The field training class on cooking local cuisine served up delicious food for the camp.

The 5th year of this bi-annual camp brought together over 760 participants from 13 municipalities, including the enclave of Oecusse. It also attracted international observers and volunteers from Indonesia, Australia and Japan, and many expats living and working in Timor-Leste. Over 3 days of the camp, participants attended field training and practices covering themes such as cooking local food for a sustained nutrition, water conservation and filtration, planting living fences, selecting and harvesting of local seeds, waste management and recycling, aquaculture, horticulture, animal husbandry and animal health, bio-engineering, media and more. To complement the field training and practices, a variety of seminars and free workshops were held for the general public covering topics such as renewable energy, climate change, sexual reproductive health and CV/interview advice. There was an abundance of knowledge being shared, and the learning environment of the camp proved electric and infectious as the youth soaked in the atmosphere well into the night as cultural festivities began. Poetry, theatre, music, art and dance from the youth themselves expressing their hopes, dreams and desires for all lit up the energy as cries of enthusiasm and support for each other rang into the air.

Traditional Timorese performance by Gong Hali Mori Taibessi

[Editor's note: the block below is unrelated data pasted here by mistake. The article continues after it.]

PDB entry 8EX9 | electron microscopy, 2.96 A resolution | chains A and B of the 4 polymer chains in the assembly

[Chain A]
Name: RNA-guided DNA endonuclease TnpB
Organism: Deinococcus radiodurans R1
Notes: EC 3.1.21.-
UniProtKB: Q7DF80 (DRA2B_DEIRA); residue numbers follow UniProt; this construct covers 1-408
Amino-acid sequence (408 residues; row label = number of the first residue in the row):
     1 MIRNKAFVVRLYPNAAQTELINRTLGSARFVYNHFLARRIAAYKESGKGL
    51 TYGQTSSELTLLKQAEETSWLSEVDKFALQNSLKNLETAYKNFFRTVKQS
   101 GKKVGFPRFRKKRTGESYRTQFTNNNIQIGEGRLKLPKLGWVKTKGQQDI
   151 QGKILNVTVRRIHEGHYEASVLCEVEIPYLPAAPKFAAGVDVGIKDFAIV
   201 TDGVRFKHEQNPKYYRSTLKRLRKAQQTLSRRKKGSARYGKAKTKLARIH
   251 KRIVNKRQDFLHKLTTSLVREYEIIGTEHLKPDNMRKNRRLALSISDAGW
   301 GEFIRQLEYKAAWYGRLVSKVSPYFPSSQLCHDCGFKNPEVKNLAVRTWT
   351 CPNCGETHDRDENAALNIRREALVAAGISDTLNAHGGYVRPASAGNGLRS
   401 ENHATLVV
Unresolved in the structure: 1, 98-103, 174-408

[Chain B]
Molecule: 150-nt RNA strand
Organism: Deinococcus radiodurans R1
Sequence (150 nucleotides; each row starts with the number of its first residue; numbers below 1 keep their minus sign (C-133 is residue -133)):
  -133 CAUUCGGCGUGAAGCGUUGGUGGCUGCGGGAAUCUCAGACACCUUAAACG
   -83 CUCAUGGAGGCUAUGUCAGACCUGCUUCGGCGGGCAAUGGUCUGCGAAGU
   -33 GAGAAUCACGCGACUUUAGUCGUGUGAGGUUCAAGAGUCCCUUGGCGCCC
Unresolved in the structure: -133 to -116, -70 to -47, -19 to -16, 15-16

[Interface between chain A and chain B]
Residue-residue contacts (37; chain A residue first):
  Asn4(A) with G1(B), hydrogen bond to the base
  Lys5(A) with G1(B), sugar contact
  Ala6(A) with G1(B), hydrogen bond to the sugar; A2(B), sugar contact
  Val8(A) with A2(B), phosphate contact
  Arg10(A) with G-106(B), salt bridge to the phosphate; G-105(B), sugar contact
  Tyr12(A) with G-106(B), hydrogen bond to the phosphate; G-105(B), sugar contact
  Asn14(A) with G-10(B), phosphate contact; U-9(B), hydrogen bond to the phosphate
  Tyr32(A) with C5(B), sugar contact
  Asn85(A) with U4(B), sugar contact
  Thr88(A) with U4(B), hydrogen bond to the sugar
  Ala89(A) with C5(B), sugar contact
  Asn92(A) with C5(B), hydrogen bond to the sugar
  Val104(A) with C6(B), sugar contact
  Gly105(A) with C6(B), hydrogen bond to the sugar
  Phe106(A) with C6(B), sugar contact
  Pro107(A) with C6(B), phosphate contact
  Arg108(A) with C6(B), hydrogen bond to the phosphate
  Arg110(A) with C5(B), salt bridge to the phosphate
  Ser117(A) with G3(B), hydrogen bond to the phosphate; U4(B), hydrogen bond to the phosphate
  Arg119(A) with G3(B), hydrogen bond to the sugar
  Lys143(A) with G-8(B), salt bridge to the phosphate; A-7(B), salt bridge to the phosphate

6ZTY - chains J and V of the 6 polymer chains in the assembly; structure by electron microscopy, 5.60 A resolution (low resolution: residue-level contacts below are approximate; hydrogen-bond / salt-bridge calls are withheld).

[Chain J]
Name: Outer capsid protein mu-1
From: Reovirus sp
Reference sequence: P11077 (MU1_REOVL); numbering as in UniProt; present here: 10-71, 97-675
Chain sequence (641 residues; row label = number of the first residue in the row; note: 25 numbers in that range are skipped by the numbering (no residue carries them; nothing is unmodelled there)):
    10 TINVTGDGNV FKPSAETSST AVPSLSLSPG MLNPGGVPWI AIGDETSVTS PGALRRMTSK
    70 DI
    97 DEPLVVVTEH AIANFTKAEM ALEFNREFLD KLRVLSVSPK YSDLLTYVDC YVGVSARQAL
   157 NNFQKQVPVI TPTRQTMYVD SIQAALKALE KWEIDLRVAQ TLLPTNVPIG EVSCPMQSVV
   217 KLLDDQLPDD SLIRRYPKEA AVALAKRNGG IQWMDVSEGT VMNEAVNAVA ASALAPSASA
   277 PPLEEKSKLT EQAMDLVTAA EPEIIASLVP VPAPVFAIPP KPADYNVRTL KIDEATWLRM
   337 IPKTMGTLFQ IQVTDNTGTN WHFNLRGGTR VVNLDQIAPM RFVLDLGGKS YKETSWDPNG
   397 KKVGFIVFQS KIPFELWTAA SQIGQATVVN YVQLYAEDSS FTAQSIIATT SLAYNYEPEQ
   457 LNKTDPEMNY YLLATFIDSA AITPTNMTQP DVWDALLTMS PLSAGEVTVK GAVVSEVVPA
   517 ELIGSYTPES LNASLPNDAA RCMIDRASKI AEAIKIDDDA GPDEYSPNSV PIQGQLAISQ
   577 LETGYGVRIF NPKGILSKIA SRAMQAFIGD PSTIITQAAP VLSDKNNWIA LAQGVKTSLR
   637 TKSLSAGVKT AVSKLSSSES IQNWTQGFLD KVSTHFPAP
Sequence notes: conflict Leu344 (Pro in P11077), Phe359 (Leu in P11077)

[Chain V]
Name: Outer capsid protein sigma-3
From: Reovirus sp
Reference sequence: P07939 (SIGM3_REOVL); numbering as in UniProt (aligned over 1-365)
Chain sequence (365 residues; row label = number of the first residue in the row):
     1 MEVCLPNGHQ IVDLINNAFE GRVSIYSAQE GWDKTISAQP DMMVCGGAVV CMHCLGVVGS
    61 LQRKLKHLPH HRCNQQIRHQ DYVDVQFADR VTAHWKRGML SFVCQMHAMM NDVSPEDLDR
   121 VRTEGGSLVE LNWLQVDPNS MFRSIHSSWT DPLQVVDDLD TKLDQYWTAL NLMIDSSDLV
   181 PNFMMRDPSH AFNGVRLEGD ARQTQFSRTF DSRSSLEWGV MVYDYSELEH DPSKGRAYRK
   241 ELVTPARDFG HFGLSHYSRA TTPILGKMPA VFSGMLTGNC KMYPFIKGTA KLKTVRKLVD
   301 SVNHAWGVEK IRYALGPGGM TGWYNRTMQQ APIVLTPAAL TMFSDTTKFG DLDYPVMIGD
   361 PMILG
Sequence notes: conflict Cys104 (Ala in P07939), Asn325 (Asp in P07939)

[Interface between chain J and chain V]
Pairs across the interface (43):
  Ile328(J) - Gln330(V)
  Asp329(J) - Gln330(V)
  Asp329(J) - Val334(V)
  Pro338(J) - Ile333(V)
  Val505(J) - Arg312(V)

What’s important to recall is that for Timor-Leste, a project about the land and how to better care for it is never just about the characteristics or information of the land itself. It’s about a story of sovereignty and culture; it’s about remembering that story, protecting it and using it as the foundation to an abundant future. This remembering was reminisced through speeches, through cultural performances, spontaneous tebe-tebe (a traditional dance done with a group holding hands in a circle) sessions in the rain, and special performances for the commemoration of Timor-Leste’s Proclamation of Independence Day. With ingenuity and a passion for sovereign development that continues the story of Timor-Leste’s relationship and struggle for its land, the story echoes a narrative of unity and determination for the younger generations of today and to come.

Blog author: Alexandra Rose Scrivner (Permatil Volunteer)

The charming little valley of Kamlai provided breathtaking views of the surrounding mountains